July 12th, 2010 by Elise
Robert Burley has been named executive vice president for Direct Impact. Burley previously served as a senior external affairs adviser and practice leader for government and media relations for Royal Dutch Shell.
Eric Eikenberg, Gov. Charlie Crist’s (I-Fl.) former chief of staff and Senate campaign manager, has joined Holland & Knight’s public policy and regulation practice.
Fred Humphries, Microsoft Corp.’s top federal lobbyist, was named vice president of U.S. government affairs for the software giant.
Lindsay A. Punzenberger has been hired as an assistant vice president at Venn Strategies LLC.
Alex Slater has left The Glover Park Group after 10 years to join the communications firm SKDKnickerbocker as managing director of its expanded corporate, advocacy and crisis communications practice.
Jordan Stoick has been hired as vice president of Direct Impact. He was communications director for Sen. Roger Wicker (R-Miss.).
July 12th, 2010 by Elise
Mark Clack is a new senior vice president at Cassidy & Associates. He was a senior adviser assisting foreign countries with U.S. relations at KRL International.
Gordon Johndroe, former deputy White House press secretary has joined APCO Worldwide as a vice president of government relations in Washington.
Marne Levine, former White House economic adviser, was hired by Facebook to be its new vice president of global public policy. Tim Sparapani will remain as director of Facebook’s DC office in charge of outreach to Congress and the federal government.
Singleton McAllister, Weldon Rougeau and Ronald Thomas II have joined Blank Rome’s government relations group as well as its subsidiary, Blank Rome Government Relations. The trio joins from LeClairRyan.
Jim Ray has been hired as a senior adviser at Venn Strategies LLC.
James P. Moore Jr. has been hired as a senior counselor at APCO Worldwide, where he will also be a member of the company’s international advisory council.
July 12th, 2010 by Elise
Matthew Berger has been appointed vice president of tax for the National Multi Housing Council. He had been economist and press secretary for the Senate Committee on Small Business and Entrepreneurship.
Timothy Cost is the new global chairman of health care and executive vice president of APCO Worldwide. Most recently, he had been senior vice president of corporate affairs for Wyeth, a global health care company.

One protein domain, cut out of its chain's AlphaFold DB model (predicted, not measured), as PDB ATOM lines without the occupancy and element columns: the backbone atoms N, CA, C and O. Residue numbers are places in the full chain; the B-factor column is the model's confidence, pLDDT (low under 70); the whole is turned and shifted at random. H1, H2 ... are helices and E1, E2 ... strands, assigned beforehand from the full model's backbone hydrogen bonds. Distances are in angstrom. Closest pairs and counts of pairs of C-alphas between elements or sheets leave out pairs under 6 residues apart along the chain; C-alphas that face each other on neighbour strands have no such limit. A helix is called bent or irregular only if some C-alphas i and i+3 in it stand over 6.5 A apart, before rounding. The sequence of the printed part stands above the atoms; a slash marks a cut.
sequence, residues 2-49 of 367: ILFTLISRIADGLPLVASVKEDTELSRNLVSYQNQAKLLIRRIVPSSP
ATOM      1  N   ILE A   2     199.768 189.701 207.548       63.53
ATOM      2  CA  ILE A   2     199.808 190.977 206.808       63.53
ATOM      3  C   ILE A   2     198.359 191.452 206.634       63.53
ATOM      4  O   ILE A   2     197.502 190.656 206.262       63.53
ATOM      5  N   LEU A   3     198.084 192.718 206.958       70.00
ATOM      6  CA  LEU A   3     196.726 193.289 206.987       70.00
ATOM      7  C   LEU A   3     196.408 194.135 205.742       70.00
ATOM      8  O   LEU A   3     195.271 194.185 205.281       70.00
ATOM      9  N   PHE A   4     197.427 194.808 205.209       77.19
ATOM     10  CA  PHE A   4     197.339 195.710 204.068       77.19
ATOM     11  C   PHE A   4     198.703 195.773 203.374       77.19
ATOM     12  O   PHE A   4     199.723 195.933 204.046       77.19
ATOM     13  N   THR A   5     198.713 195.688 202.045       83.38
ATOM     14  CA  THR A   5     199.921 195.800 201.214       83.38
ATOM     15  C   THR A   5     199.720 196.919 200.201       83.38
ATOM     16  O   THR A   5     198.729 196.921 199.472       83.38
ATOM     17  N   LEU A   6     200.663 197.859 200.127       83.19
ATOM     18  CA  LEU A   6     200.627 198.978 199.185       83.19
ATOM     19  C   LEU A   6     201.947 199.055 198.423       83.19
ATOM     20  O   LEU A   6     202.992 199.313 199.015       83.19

Mary Langowski is now with the health care group at DLA Piper. Langowski was formerly a senior public policy adviser at Alston & Bird.
Stephanie Lundberg has joined Burson-Marsteller as manager of its issues and crisis group. Lundberg was House Majority Leader Steny Hoyer’s (D-Md.) former press secretary.
Jason Meath is now president of advocacy and advertising for Xenophon Strategies. Meath spent the past eight years with the Stevens & Schriefer Group.
Chelsie Redalen has been promoted to director of government relations for the National Pork Producers Council. Redalen was deputy director of government relations.
Brian Vanderbloemen is now vice president of federal public affairs at McGuire Woods Consulting.
July 12th, 2010 by Elise
The public corruption statute, which has been used by the federal government to prosecute lobbyists in the JackAbramoff case (among myriad other bribery and kickback cases), was narrowed in definition by the Supreme Court on June 24.
The decision, according to Roll Call, “limit[s] the use of a public corruption statute known as the ‘honest services’ law to only those cases involving bribery or kickback schemes.” The Court decided on three separate cases: Skilling v. United States, Black v. United States, and Weyhrauch v. United States. According to Covington & Burling, a DC law firm, the fraud statute is now “co-extensive with existing bribery and kickback statutes, meaning that the Government will need to prove that gifts, political contributions, or other things of value were provided to federal officials as a quid pro quo for specific official acts.”
Judge Ellen Huvelle, US District Court for the District of Columbia, ordered the re-trial of former Abramoff associate Kevin Ring to be delayed until October, citing the Supreme Court decision in Skilling as narrowing the scope of the applicable statute under which Ring was charged. But the Department of Justice isn’t changing their approach to prosecuting Ring, who was mis-tried in the fall and re-scheduled for trial this summer. Ring’s prosecution is for a bribery scheme. Federal prosecutor Peter Koski said the high court’s ruling in Skilling v. United States has “no impact whatsoever” on Ring’s prosecution.